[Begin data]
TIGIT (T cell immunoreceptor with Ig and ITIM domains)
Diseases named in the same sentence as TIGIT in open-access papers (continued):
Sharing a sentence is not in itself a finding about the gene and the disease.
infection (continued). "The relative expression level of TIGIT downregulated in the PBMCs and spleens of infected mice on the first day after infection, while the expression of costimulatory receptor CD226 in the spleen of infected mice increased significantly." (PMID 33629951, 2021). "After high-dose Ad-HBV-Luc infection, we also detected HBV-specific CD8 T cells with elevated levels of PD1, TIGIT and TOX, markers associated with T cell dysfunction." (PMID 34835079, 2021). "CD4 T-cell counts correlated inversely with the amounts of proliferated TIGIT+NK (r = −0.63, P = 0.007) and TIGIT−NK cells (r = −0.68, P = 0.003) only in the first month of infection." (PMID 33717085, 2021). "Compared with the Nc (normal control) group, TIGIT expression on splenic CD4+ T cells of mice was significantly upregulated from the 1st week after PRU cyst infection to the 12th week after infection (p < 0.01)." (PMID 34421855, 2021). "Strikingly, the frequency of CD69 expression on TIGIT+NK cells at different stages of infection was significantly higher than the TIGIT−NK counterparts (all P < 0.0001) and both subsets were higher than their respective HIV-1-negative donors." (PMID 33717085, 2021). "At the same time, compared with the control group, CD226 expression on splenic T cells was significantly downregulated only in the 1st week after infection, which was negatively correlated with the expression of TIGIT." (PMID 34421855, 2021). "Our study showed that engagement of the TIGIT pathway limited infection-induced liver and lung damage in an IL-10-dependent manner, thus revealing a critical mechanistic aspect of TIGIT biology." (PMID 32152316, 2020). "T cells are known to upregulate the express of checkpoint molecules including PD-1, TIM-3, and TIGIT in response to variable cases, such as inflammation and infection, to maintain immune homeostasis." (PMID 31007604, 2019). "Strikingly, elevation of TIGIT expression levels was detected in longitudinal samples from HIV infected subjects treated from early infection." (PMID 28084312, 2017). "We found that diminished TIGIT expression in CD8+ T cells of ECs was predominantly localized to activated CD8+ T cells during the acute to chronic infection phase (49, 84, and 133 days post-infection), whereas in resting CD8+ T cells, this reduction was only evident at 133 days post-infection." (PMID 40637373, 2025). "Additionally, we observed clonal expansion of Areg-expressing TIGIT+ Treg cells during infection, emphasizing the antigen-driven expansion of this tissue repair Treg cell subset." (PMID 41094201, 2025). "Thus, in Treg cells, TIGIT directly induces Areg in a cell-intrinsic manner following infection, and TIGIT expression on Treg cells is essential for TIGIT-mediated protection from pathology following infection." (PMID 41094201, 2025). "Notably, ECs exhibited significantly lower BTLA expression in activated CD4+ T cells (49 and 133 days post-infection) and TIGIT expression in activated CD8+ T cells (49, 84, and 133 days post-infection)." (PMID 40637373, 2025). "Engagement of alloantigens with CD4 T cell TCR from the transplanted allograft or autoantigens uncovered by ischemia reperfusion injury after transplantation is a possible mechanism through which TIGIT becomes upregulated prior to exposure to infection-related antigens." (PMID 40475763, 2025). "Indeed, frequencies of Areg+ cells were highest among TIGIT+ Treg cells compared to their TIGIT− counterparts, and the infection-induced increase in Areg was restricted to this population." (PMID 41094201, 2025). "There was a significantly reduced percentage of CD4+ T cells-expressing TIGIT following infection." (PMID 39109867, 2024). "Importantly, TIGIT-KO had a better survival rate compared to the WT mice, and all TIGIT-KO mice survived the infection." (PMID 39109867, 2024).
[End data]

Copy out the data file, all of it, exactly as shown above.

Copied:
TIGIT (T cell immunoreceptor with Ig and ITIM domains)
Diseases named in the same sentence as TIGIT in open-access papers (continued):
Sharing a sentence is not in itself a finding about the gene and the disease.
infection (continued). "The relative expression level of TIGIT downregulated in the PBMCs and spleens of infected mice on the first day after infection, while the expression of costimulatory receptor CD226 in the spleen of infected mice increased significantly." (PMID 33629951, 2021). "After high-dose Ad-HBV-Luc infection, we also detected HBV-specific CD8 T cells with elevated levels of PD1, TIGIT and TOX, markers associated with T cell dysfunction." (PMID 34835079, 2021). "CD4 T-cell counts correlated inversely with the amounts of proliferated TIGIT+NK (r = −0.63, P = 0.007) and TIGIT−NK cells (r = −0.68, P = 0.003) only in the first month of infection." (PMID 33717085, 2021). "Compared with the Nc (normal control) group, TIGIT expression on splenic CD4+ T cells of mice was significantly upregulated from the 1st week after PRU cyst infection to the 12th week after infection (p < 0.01)." (PMID 34421855, 2021). "Strikingly, the frequency of CD69 expression on TIGIT+NK cells at different stages of infection was significantly higher than the TIGIT−NK counterparts (all P < 0.0001) and both subsets were higher than their respective HIV-1-negative donors." (PMID 33717085, 2021). "At the same time, compared with the control group, CD226 expression on splenic T cells was significantly downregulated only in the 1st week after infection, which was negatively correlated with the expression of TIGIT." (PMID 34421855, 2021). "Our study showed that engagement of the TIGIT pathway limited infection-induced liver and lung damage in an IL-10-dependent manner, thus revealing a critical mechanistic aspect of TIGIT biology." (PMID 32152316, 2020). "T cells are known to upregulate the express of checkpoint molecules including PD-1, TIM-3, and TIGIT in response to variable cases, such as inflammation and infection, to maintain immune homeostasis." (PMID 31007604, 2019). "Strikingly, elevation of TIGIT expression levels was detected in longitudinal samples from HIV infected subjects treated from early infection." (PMID 28084312, 2017). "We found that diminished TIGIT expression in CD8+ T cells of ECs was predominantly localized to activated CD8+ T cells during the acute to chronic infection phase (49, 84, and 133 days post-infection), whereas in resting CD8+ T cells, this reduction was only evident at 133 days post-infection." (PMID 40637373, 2025). "Additionally, we observed clonal expansion of Areg-expressing TIGIT+ Treg cells during infection, emphasizing the antigen-driven expansion of this tissue repair Treg cell subset." (PMID 41094201, 2025). "Thus, in Treg cells, TIGIT directly induces Areg in a cell-intrinsic manner following infection, and TIGIT expression on Treg cells is essential for TIGIT-mediated protection from pathology following infection." (PMID 41094201, 2025). "Notably, ECs exhibited significantly lower BTLA expression in activated CD4+ T cells (49 and 133 days post-infection) and TIGIT expression in activated CD8+ T cells (49, 84, and 133 days post-infection)." (PMID 40637373, 2025). "Engagement of alloantigens with CD4 T cell TCR from the transplanted allograft or autoantigens uncovered by ischemia reperfusion injury after transplantation is a possible mechanism through which TIGIT becomes upregulated prior to exposure to infection-related antigens." (PMID 40475763, 2025). "Indeed, frequencies of Areg+ cells were highest among TIGIT+ Treg cells compared to their TIGIT− counterparts, and the infection-induced increase in Areg was restricted to this population." (PMID 41094201, 2025). "There was a significantly reduced percentage of CD4+ T cells-expressing TIGIT following infection." (PMID 39109867, 2024). "Importantly, TIGIT-KO had a better survival rate compared to the WT mice, and all TIGIT-KO mice survived the infection." (PMID 39109867, 2024).